Surgeon Discusses Strategies for Reducing Medical Errors by Engaging Patients, Increasing Transparency

October 5, 2012 | Strategic Insights for Ambulatory Care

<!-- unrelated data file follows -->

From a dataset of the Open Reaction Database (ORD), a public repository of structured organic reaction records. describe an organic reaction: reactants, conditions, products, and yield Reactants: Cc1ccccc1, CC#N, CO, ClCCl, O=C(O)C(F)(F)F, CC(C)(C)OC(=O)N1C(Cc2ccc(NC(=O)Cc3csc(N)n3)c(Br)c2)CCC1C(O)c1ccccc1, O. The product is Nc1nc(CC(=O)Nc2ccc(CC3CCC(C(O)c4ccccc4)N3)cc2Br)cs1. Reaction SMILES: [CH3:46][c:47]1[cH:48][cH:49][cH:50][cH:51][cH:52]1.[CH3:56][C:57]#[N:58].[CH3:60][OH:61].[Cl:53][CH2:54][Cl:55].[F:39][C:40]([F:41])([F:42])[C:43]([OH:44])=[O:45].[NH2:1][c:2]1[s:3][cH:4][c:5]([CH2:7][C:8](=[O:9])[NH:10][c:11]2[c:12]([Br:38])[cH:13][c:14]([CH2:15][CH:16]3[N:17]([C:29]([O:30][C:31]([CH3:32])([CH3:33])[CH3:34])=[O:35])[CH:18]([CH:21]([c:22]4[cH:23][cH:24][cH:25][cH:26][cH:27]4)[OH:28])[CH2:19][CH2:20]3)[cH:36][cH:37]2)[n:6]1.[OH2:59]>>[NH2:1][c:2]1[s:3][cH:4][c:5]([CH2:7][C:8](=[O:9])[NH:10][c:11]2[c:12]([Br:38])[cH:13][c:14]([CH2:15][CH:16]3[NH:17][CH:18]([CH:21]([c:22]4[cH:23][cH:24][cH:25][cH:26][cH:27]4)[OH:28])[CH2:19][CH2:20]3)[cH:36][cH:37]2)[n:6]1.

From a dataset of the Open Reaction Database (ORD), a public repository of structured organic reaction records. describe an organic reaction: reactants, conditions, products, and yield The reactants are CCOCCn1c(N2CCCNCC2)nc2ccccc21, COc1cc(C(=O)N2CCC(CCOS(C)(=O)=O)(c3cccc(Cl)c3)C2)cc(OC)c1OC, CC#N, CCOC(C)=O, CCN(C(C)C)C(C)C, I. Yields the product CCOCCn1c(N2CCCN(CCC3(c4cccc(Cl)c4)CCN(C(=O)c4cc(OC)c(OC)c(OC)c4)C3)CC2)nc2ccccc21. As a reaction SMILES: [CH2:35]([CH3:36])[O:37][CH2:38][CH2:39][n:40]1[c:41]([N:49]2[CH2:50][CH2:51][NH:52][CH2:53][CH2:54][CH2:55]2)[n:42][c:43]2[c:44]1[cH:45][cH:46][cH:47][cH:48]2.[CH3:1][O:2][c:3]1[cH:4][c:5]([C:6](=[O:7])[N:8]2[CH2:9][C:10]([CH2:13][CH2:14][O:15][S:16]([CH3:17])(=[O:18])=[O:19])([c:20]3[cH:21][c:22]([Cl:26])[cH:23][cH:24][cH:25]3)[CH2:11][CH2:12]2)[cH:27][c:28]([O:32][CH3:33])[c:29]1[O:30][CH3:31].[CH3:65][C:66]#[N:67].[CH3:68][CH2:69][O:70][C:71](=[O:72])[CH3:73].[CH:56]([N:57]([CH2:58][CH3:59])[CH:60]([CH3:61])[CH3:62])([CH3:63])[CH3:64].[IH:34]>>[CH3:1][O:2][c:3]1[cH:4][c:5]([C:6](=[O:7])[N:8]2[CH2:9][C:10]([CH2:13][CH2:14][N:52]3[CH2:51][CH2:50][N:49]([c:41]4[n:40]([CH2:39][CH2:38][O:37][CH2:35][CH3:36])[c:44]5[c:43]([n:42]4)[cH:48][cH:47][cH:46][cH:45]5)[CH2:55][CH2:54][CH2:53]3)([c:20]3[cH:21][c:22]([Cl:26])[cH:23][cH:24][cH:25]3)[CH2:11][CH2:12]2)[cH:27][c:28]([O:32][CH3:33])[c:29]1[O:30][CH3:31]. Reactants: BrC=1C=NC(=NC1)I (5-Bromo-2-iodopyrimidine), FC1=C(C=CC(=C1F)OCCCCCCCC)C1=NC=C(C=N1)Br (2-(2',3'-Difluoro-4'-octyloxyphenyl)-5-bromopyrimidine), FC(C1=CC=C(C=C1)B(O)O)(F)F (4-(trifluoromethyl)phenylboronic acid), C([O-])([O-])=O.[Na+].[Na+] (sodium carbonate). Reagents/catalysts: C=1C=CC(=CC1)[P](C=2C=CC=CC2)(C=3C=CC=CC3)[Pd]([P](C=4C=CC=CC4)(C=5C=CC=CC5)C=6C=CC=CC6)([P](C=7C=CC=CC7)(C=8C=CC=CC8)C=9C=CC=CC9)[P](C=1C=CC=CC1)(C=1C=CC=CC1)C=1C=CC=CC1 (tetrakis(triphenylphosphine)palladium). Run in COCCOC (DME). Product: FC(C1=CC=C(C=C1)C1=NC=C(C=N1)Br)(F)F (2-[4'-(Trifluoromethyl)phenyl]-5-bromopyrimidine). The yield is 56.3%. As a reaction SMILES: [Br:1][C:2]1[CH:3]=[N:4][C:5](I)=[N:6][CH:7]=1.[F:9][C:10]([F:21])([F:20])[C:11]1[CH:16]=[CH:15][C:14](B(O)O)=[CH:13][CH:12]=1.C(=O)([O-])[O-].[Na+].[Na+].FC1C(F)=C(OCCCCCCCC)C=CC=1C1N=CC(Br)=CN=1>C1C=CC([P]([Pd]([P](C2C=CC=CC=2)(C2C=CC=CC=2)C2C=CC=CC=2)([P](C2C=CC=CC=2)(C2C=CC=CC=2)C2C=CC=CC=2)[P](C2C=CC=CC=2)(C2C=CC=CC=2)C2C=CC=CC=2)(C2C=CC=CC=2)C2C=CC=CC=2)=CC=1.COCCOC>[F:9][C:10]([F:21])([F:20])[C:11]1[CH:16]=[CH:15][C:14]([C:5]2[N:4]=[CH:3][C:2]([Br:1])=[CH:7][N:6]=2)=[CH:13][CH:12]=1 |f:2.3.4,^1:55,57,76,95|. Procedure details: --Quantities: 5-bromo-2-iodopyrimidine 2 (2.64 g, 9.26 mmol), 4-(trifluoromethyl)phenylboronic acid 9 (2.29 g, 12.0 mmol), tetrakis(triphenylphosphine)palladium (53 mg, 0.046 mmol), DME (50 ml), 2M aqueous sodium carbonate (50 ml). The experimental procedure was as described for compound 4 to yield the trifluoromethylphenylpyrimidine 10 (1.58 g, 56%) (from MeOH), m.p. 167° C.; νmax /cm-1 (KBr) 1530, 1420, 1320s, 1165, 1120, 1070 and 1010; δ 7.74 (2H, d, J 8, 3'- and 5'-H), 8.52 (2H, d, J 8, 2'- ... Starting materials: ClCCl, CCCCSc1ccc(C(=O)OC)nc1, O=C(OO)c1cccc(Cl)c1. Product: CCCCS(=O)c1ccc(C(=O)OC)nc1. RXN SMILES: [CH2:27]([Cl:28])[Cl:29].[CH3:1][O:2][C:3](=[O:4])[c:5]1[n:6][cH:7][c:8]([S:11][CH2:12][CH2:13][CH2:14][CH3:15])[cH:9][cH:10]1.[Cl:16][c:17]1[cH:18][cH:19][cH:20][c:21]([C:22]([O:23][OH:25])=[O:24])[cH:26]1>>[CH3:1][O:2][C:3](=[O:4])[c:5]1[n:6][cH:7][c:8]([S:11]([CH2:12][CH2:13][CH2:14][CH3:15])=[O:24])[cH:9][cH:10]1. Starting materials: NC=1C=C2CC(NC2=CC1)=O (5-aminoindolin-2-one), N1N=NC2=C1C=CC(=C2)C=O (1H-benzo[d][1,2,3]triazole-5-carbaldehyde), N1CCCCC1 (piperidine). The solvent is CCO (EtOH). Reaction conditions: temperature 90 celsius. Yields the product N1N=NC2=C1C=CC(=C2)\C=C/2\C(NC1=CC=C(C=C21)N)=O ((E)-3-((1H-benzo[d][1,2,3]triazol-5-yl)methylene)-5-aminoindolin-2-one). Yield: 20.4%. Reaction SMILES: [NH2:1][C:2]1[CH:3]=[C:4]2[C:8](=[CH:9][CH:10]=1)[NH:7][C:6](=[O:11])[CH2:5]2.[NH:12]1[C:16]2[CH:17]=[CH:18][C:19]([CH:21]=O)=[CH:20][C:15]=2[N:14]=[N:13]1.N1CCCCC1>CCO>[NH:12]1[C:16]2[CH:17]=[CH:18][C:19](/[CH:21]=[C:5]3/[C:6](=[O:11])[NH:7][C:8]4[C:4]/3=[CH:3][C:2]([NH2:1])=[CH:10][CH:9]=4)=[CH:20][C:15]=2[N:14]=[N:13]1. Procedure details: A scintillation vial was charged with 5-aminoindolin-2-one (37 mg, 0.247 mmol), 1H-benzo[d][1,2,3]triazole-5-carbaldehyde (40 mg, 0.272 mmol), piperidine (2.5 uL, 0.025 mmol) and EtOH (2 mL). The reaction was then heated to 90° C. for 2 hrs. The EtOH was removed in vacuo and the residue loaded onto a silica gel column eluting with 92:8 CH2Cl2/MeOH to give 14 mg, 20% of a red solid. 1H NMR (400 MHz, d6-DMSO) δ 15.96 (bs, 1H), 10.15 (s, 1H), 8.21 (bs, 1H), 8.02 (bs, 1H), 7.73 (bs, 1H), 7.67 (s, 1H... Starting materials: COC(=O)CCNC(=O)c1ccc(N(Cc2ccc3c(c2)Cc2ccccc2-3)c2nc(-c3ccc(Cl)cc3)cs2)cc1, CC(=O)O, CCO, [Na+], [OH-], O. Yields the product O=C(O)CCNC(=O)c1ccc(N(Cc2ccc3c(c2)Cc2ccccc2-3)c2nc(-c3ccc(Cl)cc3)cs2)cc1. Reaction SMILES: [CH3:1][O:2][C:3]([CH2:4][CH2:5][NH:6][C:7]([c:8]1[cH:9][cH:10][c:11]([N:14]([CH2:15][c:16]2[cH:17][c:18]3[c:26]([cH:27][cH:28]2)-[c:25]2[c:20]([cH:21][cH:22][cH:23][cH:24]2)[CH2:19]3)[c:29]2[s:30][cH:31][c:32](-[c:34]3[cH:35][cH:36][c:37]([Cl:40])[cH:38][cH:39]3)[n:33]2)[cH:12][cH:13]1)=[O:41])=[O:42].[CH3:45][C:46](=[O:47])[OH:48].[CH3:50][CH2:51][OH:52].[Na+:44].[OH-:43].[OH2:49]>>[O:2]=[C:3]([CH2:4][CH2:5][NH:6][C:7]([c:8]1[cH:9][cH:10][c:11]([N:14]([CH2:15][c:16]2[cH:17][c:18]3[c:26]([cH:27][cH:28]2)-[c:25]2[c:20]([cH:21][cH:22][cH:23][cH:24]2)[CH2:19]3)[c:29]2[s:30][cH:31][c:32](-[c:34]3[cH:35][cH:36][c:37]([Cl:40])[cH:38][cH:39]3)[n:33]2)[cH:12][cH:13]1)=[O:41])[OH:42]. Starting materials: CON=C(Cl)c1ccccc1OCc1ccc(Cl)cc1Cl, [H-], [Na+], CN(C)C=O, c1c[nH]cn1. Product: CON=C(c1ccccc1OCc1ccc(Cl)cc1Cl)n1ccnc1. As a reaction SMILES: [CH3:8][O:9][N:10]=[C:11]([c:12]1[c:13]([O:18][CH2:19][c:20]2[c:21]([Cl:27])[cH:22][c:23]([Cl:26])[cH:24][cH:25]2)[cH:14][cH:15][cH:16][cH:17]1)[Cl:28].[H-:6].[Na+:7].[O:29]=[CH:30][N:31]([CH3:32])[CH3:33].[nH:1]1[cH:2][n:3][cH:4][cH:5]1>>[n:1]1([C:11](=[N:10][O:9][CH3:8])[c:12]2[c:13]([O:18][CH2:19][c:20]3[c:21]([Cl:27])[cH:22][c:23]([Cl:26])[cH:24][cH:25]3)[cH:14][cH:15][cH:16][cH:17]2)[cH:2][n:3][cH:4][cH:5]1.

One surgeon says in a September 21, 2012, Wall Street Journal article that having providers dictate notes aloud or complete notes within the patient’s view is one of several strategies with a high likelihood of reducing medical errors and miscommunications. Engaging the patient in the note-taking process can offer patients the opportunity to correct mistakes they observe, clarify symptoms that come to mind, and ask questions that can help provide a double check against communication errors, writes the author. Drawing safety comparisons between the U.S. aviation and healthcare industries, the author recounts anecdotal stories from his time as a medical school student and young doctor to illustrate the ways in which the traditional culture of medicine can contribute to medical mistakes. To change the culture, he suggests five reformative practices. The first two, requiring medical offices to display quality information on online dashboards and publishing scores on safety culture, would provide consumers with data to inform their decisions in choosing a facility and motivate hospitals to make greater improvements.

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